Britain’s main equity indexes managed to eke out gains for the fourth-straight day on Tuesday, boosted by the reversal of the government’s unfunded tax cut plans and optimism over the earnings season that boosted U.S. stocks.
The blue-chip FTSE 100 (.FTSE) closed 0.24% up and the domestically focussed FTSE 250 (.FTMC) ended 0.15% higher.
Britain’s new finance minister, Jeremy Hunt, on Monday scrapped Prime Minister Liz Truss’s economic plan and scaled back her vast energy support scheme to try to stem a loss of investor confidence.
“The UK government has essentially shifted policy initiatives back to the Bank of England and removed the perception that the two were at odds with each other,” said Sean Darby, global equities strategist at Jefferies.
“At the end of the day, the UK government blinked, while the BoE has seen its credibility restored,” said Darby.
He added that there is room for a sizeable change in sentiment towards domestically exposed FTSE 250 which had been battered recently.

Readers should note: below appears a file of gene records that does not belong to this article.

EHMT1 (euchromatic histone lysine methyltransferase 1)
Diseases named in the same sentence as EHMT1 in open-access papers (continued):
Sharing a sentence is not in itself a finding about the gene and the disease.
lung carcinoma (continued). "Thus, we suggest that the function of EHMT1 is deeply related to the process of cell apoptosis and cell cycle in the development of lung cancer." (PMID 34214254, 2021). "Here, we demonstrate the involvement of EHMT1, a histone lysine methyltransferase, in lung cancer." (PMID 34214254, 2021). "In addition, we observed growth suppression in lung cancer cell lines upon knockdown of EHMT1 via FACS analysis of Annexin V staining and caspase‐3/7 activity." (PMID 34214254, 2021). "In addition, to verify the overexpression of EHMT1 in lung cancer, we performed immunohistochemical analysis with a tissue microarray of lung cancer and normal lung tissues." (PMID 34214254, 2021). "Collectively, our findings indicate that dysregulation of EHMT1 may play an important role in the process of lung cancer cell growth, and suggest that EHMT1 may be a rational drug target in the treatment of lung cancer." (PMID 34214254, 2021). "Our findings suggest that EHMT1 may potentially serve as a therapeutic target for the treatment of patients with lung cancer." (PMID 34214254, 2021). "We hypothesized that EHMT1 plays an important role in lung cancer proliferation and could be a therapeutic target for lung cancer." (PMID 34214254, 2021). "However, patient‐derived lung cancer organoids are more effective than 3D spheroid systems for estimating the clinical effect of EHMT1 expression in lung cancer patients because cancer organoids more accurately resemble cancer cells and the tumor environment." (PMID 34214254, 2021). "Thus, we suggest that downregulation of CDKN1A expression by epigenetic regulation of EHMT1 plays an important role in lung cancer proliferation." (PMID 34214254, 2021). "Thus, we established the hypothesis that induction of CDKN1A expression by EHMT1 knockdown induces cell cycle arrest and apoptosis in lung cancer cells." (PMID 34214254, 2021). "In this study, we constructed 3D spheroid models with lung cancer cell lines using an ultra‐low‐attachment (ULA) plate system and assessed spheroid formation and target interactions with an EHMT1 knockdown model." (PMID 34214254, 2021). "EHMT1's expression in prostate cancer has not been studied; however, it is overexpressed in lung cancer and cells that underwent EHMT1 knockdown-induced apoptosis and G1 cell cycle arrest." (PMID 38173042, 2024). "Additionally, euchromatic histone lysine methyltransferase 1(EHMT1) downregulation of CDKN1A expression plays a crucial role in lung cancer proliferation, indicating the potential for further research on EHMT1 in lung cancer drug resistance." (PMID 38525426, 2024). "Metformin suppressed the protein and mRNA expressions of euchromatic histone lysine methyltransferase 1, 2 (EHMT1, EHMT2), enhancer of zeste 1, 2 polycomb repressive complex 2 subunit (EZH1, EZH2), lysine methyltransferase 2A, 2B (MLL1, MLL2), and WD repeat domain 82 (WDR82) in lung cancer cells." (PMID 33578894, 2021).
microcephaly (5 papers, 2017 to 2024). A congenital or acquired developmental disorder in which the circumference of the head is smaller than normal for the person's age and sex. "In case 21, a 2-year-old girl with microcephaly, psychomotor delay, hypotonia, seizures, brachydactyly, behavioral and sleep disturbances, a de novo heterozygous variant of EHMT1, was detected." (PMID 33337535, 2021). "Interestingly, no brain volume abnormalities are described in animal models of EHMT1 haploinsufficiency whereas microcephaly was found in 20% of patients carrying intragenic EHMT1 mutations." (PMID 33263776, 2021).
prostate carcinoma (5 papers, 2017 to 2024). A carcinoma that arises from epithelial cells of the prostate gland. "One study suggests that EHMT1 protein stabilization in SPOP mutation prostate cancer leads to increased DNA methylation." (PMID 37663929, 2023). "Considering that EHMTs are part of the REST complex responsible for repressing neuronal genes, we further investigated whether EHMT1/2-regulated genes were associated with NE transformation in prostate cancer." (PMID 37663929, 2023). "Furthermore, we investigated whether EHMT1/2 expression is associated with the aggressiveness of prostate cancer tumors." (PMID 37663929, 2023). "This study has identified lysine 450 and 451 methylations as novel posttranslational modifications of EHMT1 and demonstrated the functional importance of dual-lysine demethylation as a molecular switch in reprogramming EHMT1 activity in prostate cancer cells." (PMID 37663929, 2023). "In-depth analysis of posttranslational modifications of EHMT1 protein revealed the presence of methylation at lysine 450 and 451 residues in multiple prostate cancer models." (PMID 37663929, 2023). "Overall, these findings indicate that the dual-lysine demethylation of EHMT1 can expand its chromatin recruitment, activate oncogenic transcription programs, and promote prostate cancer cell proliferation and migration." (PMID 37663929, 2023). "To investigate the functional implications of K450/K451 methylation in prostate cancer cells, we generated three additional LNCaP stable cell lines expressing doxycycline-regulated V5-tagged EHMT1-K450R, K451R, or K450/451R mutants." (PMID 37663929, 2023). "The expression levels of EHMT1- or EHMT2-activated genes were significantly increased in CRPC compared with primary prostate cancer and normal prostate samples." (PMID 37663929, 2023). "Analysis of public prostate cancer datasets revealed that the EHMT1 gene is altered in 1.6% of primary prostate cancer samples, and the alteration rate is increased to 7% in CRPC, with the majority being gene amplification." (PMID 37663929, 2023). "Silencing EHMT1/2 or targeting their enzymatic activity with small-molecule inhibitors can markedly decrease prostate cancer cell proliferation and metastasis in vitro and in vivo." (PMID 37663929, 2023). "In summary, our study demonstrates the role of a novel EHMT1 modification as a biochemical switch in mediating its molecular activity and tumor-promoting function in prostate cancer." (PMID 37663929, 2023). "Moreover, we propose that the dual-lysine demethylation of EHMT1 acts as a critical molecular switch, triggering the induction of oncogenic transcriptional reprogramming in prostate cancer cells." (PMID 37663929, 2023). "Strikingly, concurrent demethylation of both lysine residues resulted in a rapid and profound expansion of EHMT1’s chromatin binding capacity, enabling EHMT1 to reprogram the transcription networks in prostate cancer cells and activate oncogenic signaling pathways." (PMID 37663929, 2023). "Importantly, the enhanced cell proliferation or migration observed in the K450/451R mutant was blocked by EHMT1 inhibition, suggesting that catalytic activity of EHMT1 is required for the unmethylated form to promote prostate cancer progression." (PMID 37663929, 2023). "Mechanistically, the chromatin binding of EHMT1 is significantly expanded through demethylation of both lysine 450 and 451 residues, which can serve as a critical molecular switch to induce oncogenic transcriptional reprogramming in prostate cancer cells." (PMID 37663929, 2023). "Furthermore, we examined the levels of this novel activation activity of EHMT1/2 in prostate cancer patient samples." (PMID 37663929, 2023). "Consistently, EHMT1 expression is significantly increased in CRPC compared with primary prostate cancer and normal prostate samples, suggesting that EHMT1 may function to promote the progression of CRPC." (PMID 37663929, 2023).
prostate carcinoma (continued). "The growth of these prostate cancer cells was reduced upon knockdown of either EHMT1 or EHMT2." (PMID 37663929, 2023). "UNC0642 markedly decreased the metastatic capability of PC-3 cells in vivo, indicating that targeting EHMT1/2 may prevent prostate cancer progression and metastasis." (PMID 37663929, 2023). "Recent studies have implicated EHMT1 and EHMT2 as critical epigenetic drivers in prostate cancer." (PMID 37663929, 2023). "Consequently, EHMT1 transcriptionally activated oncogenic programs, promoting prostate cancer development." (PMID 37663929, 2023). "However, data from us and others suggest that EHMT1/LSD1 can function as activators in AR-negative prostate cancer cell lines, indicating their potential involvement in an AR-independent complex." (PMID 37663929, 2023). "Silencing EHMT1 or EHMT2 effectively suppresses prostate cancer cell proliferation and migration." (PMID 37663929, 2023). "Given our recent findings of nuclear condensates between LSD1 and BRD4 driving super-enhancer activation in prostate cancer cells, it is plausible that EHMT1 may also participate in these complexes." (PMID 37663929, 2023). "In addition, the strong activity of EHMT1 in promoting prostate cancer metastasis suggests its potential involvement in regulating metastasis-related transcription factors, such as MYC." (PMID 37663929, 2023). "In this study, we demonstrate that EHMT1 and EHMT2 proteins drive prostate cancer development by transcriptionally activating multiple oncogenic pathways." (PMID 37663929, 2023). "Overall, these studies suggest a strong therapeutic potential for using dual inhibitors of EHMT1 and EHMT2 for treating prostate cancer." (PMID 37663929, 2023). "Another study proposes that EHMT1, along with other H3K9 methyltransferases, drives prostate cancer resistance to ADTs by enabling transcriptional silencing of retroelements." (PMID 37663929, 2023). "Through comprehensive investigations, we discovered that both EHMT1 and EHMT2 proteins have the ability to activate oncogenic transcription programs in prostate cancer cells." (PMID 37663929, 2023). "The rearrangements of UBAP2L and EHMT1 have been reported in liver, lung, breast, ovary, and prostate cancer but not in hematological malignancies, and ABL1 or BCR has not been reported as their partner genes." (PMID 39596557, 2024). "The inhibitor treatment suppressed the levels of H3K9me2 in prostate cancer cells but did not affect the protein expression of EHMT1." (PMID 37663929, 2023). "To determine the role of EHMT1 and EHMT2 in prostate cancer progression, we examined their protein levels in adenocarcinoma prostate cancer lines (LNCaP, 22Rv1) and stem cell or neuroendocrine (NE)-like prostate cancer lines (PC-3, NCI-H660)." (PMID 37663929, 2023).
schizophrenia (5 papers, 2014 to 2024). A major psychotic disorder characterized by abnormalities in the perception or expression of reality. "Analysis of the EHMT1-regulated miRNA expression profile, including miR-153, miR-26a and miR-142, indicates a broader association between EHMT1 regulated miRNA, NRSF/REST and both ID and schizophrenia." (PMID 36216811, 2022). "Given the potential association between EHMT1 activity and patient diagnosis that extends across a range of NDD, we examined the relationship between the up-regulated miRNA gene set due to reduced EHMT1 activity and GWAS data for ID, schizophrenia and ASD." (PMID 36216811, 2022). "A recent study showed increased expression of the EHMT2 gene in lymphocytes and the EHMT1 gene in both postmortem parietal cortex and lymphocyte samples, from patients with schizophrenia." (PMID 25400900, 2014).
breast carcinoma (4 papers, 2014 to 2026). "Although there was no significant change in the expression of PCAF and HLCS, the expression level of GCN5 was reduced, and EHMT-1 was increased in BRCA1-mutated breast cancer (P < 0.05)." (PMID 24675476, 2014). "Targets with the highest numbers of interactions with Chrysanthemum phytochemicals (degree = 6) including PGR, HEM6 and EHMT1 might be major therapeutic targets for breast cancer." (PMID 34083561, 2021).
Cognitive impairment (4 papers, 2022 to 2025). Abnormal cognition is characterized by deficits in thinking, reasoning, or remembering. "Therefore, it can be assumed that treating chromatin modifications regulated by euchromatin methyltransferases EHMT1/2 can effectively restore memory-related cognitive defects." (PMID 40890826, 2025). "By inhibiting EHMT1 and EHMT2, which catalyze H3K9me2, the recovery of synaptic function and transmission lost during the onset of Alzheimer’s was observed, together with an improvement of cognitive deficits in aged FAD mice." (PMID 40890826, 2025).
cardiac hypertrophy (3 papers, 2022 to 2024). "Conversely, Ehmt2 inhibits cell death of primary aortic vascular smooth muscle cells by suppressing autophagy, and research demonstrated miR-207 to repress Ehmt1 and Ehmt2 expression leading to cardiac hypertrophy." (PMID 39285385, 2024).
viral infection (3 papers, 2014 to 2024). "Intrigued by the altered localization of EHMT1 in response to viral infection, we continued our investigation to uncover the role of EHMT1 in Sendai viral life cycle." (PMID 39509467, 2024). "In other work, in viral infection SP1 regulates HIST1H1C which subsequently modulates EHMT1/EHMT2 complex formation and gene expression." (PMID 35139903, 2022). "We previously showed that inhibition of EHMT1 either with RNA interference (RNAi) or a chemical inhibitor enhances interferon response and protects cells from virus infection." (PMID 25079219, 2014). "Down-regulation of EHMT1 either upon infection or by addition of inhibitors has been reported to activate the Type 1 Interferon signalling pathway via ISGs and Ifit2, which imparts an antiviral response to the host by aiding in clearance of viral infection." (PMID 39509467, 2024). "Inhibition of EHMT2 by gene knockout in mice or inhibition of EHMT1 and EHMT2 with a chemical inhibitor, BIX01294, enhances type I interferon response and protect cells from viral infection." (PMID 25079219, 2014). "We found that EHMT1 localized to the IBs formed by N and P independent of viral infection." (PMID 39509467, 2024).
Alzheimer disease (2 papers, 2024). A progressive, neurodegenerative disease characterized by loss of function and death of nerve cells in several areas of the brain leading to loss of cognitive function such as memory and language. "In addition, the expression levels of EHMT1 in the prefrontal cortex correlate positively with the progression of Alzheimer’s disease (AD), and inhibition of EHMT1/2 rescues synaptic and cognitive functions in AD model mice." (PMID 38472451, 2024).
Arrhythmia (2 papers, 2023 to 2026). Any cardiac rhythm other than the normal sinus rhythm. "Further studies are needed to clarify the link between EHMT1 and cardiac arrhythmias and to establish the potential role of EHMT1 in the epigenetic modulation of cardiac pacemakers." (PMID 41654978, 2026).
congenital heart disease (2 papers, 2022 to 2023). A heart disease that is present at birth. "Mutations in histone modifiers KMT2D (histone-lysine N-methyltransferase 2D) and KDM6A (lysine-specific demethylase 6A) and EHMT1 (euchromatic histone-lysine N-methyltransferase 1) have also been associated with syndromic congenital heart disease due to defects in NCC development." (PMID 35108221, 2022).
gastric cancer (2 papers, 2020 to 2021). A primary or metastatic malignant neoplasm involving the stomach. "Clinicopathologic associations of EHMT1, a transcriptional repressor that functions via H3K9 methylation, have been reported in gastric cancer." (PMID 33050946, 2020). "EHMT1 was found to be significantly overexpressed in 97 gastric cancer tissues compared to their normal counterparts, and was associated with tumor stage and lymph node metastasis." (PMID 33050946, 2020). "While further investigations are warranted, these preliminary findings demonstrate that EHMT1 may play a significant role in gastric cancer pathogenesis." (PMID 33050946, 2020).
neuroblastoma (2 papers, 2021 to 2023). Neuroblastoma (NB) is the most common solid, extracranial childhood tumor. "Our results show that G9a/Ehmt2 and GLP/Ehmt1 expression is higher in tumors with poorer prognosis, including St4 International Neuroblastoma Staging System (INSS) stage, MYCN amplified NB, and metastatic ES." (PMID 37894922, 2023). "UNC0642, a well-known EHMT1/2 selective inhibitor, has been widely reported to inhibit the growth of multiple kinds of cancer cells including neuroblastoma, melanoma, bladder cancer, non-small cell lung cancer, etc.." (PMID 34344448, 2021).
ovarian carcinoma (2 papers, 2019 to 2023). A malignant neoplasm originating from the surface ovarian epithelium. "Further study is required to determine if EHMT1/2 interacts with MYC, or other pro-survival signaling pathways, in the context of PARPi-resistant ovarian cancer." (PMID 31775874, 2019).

However, indexes pared most of the morning gains as the Bank of England said it had not decided to delay again the start of its sales of government bonds after the Financial Times reported that another postponement was likely because of the turmoil in British markets.
Meanwhile, Wall Street climbed as strong earnings from Goldman Sachs ignited hopes that upbeat corporate reports could help soothe market worries of a potential recession due to rising inflation and interest rates.
North Sea oil and gas producer Ithaca Energy said that it is planning a London listing, stoking hopes for a fourth quarter recovery in a stock market overshadowed by Britain’s dismal economic outlook.
Among single stocks, Moneysupermarket.com (MONY.L) jumped 5.3% after the insurance-price comparison website said it expected annual core profit to be at the upper end of market views.
Shell (SHEL.L) is among a number of companies joining a second bidding round to acquire Danish biogas producer Nature Energy, for around $2 billion sources familiar with the matter said, as energy firms race to boost low-carbon businesses. Its shares were down 0.6%.
Bellway Plc (BWY.L) slipped 2.2% as the homebuilder warned of moderating demand, pressured by rising mortgage rates.